In 2005, Siracusa (including Ortigia) was declared a UNESCO World Heritage site, in combination with the Necropolis of Pantalica, about 40 kilometers away. Today, the city thrives mainly from tourism and commerce.

Even if you only have one day to spare, devote it to walking through the narrow streets of Ortigia, which still faithfully traces the structure of the ancient Greek city. Besides seeing these particular historical sites, wandering is one of the best things to do in Ortigia, admiring the elegant baroque architecture of the houses, palaces, churches, and piazzas. 

Alternatively, take a day trip to Siracusa from Catania, Taormina, or Palermo. Better yet, take a walking tour in Ortigia.

If you’d rather wander at your own speed, you can see on the map below that most of the main sights mentioned here form more or less a north-south line, with a couple of detours.

Suggested tour route

Walking in the chronological order of the history of Ortigia as described above would not be very efficient. Instead, use the order below:

Start with Neapolis Archeological Park (not in Ortigia).

Cross the bridge called Ponte Umberto 1 to reach Piazza Pancali and the Temple of Apollo. This is a half-hour walk or a ten-minute taxi ride from the archeological park. The rest of the sights, in order, are:

  • The Archimede and Leonardo da Vinci Museum
  • The Diana Fountain
  • Syracuse Cathedral
  • The Archbishop’s Palace
  • The Church of Santa Lucia alla Badia
  • Palazzo Borgia del Casale
  • From here you need to cross the island (less than 10 minutes’ walk) if you want to see the mikveh at Residence Hotel Alla Giudecca.
  • Cross the island back again to Regional Gallery at Palazzo Bellomo.
  • Next, see the Arethusa Spring.
  • Castello Maniace is on the very tip of the island. The road between Arethusa Spring and the castle along the waterfront, the Lungomare Alfeo, is very pleasant and has lots of restaurants to choose from.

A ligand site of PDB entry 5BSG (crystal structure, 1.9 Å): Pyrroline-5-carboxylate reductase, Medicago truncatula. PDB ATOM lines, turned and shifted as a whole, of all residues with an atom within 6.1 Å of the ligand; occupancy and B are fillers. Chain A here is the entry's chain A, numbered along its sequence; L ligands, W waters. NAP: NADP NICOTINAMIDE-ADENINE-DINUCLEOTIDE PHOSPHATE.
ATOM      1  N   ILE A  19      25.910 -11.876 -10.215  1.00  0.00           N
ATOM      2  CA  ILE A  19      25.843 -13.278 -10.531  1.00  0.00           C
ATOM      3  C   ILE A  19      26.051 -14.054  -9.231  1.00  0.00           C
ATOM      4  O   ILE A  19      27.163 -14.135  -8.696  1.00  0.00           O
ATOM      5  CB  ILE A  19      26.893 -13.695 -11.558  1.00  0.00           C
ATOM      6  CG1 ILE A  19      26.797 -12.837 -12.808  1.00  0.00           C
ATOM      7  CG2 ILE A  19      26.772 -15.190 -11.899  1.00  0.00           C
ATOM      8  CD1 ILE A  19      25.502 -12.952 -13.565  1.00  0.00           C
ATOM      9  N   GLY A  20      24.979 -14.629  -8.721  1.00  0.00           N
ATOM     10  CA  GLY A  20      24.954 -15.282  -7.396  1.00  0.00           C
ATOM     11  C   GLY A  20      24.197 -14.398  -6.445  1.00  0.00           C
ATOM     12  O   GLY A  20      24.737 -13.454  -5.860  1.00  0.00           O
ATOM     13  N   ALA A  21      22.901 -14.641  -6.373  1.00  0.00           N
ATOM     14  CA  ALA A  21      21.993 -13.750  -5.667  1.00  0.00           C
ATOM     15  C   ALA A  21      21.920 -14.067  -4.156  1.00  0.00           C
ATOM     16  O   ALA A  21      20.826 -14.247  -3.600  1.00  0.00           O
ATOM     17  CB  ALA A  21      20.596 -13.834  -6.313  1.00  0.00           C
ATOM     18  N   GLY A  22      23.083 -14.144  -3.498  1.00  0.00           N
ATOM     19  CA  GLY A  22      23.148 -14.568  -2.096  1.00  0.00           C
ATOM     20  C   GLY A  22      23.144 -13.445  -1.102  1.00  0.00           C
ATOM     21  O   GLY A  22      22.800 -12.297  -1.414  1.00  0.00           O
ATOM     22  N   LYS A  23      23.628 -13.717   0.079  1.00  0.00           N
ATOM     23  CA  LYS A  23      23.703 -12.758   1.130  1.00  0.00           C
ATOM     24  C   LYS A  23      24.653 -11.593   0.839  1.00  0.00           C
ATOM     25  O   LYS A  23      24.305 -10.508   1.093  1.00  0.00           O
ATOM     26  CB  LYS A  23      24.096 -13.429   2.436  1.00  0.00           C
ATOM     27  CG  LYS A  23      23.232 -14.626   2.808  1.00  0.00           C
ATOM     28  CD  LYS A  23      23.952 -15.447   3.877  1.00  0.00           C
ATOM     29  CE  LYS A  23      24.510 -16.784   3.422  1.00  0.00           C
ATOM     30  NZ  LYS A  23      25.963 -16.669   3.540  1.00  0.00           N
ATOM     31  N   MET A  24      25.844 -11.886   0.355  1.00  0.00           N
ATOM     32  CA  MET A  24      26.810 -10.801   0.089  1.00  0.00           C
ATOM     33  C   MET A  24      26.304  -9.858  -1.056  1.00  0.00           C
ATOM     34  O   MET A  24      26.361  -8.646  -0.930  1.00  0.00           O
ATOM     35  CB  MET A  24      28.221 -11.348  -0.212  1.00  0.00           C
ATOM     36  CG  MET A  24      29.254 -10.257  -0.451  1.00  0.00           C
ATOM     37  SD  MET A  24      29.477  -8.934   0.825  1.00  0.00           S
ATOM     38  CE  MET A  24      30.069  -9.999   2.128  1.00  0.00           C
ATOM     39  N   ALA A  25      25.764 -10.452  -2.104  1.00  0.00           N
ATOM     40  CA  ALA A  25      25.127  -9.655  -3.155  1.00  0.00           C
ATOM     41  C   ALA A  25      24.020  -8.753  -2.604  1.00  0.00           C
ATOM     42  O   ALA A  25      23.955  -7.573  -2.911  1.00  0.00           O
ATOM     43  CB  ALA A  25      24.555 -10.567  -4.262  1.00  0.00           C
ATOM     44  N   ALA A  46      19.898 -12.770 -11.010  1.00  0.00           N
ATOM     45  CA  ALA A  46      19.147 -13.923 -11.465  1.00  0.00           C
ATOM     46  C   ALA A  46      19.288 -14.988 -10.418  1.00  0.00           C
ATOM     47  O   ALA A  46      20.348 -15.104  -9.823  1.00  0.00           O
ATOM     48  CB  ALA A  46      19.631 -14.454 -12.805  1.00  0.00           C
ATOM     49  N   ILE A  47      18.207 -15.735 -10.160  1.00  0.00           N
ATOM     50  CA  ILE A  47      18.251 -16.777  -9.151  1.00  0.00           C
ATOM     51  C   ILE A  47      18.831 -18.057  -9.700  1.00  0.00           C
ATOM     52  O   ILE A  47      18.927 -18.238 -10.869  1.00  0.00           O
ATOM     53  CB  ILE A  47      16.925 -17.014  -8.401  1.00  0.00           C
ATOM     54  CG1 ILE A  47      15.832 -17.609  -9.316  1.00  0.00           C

If you’re staying in Siracusa rather than Ortigia, you could see these in reverse order: take a taxi to the bottom of the island, then work your way back. It’s about a 15-minute drive from the Neapolis Archaeological Park to the closest you can drive to Castello Maniace.

Talking about the history of Siracusa is equivalent to talking about the history of Ortigia, which is its oldest neighborhood. On the islet of Ortigia, joined to the mainland by two bridges, you will find many traces of Siracusa’s past. The Temple of Apollo, the Fountain of Arethusa, Siracusa Cathedral, and Maniace Castle are just some of the sites of historical interest that you can visit.

About the author: Lisa is an Italian mom passionate about travel and writing. You’ll find all of her posts in her blogs about Italian Language and Rome.

Have you been to Ortigia? Do you have any tips to share? Add a comment below!

My travel recommendations

Planning travel

  • Skyscanner is where I always start my flight searches.
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  • Discover Cars offers an easy way to compare prices from all of the major car-rental companies in one place.
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about Rachel

Hi, I’m Rachel!

Rachel’s Ruminations is a travel blog focused on independent travel with an emphasis on cultural and historical sites/sights. I also occasionally write about life as an expatriate. I hope you enjoy what I post here; feel free to leave comments! Read more…